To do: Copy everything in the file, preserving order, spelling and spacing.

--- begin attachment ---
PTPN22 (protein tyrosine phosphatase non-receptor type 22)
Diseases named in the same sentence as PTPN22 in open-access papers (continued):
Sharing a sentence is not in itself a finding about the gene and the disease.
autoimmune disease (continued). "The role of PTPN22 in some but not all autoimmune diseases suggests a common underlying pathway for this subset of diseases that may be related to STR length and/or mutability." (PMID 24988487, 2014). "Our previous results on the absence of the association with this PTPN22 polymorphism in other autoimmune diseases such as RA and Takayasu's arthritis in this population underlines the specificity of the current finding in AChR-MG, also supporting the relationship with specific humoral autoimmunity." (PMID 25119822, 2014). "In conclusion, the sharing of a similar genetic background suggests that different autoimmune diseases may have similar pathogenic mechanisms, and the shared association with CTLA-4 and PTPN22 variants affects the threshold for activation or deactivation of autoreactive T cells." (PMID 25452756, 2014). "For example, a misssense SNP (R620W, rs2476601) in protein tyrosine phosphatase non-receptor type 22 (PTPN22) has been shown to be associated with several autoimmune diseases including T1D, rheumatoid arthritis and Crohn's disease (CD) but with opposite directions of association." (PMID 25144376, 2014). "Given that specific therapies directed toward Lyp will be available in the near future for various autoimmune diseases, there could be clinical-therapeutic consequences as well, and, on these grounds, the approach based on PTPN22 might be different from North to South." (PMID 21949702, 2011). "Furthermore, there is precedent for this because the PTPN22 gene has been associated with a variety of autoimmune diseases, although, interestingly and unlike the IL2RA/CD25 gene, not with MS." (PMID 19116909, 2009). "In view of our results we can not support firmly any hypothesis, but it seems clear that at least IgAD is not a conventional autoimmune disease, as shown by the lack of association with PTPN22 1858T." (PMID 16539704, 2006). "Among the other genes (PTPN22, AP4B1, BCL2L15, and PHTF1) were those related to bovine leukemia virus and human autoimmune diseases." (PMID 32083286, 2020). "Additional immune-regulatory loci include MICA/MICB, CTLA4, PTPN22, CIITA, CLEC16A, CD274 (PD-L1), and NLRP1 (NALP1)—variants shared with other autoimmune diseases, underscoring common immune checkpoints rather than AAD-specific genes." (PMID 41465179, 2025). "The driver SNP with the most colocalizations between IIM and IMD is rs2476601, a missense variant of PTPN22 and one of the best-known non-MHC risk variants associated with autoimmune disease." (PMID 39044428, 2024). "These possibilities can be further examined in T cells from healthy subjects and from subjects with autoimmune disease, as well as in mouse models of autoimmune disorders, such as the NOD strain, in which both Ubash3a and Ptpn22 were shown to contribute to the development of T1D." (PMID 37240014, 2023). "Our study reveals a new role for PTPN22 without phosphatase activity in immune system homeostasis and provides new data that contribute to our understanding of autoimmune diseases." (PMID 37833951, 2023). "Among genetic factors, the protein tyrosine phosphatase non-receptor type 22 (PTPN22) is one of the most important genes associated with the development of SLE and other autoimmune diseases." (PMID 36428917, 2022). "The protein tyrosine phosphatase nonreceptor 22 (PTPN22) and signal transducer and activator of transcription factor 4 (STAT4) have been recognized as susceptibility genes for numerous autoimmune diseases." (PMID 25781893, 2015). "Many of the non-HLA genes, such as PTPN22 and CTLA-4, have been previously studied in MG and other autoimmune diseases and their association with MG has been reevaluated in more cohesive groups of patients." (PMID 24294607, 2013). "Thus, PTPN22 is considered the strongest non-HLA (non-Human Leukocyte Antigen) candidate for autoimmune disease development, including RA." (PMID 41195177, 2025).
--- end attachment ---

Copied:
PTPN22 (protein tyrosine phosphatase non-receptor type 22)
Diseases named in the same sentence as PTPN22 in open-access papers (continued):
Sharing a sentence is not in itself a finding about the gene and the disease.
autoimmune disease (continued). "The role of PTPN22 in some but not all autoimmune diseases suggests a common underlying pathway for this subset of diseases that may be related to STR length and/or mutability." (PMID 24988487, 2014). "Our previous results on the absence of the association with this PTPN22 polymorphism in other autoimmune diseases such as RA and Takayasu's arthritis in this population underlines the specificity of the current finding in AChR-MG, also supporting the relationship with specific humoral autoimmunity." (PMID 25119822, 2014). "In conclusion, the sharing of a similar genetic background suggests that different autoimmune diseases may have similar pathogenic mechanisms, and the shared association with CTLA-4 and PTPN22 variants affects the threshold for activation or deactivation of autoreactive T cells." (PMID 25452756, 2014). "For example, a misssense SNP (R620W, rs2476601) in protein tyrosine phosphatase non-receptor type 22 (PTPN22) has been shown to be associated with several autoimmune diseases including T1D, rheumatoid arthritis and Crohn's disease (CD) but with opposite directions of association." (PMID 25144376, 2014). "Given that specific therapies directed toward Lyp will be available in the near future for various autoimmune diseases, there could be clinical-therapeutic consequences as well, and, on these grounds, the approach based on PTPN22 might be different from North to South." (PMID 21949702, 2011). "Furthermore, there is precedent for this because the PTPN22 gene has been associated with a variety of autoimmune diseases, although, interestingly and unlike the IL2RA/CD25 gene, not with MS." (PMID 19116909, 2009). "In view of our results we can not support firmly any hypothesis, but it seems clear that at least IgAD is not a conventional autoimmune disease, as shown by the lack of association with PTPN22 1858T." (PMID 16539704, 2006). "Among the other genes (PTPN22, AP4B1, BCL2L15, and PHTF1) were those related to bovine leukemia virus and human autoimmune diseases." (PMID 32083286, 2020). "Additional immune-regulatory loci include MICA/MICB, CTLA4, PTPN22, CIITA, CLEC16A, CD274 (PD-L1), and NLRP1 (NALP1)—variants shared with other autoimmune diseases, underscoring common immune checkpoints rather than AAD-specific genes." (PMID 41465179, 2025). "The driver SNP with the most colocalizations between IIM and IMD is rs2476601, a missense variant of PTPN22 and one of the best-known non-MHC risk variants associated with autoimmune disease." (PMID 39044428, 2024). "These possibilities can be further examined in T cells from healthy subjects and from subjects with autoimmune disease, as well as in mouse models of autoimmune disorders, such as the NOD strain, in which both Ubash3a and Ptpn22 were shown to contribute to the development of T1D." (PMID 37240014, 2023). "Our study reveals a new role for PTPN22 without phosphatase activity in immune system homeostasis and provides new data that contribute to our understanding of autoimmune diseases." (PMID 37833951, 2023). "Among genetic factors, the protein tyrosine phosphatase non-receptor type 22 (PTPN22) is one of the most important genes associated with the development of SLE and other autoimmune diseases." (PMID 36428917, 2022). "The protein tyrosine phosphatase nonreceptor 22 (PTPN22) and signal transducer and activator of transcription factor 4 (STAT4) have been recognized as susceptibility genes for numerous autoimmune diseases." (PMID 25781893, 2015). "Many of the non-HLA genes, such as PTPN22 and CTLA-4, have been previously studied in MG and other autoimmune diseases and their association with MG has been reevaluated in more cohesive groups of patients." (PMID 24294607, 2013). "Thus, PTPN22 is considered the strongest non-HLA (non-Human Leukocyte Antigen) candidate for autoimmune disease development, including RA." (PMID 41195177, 2025).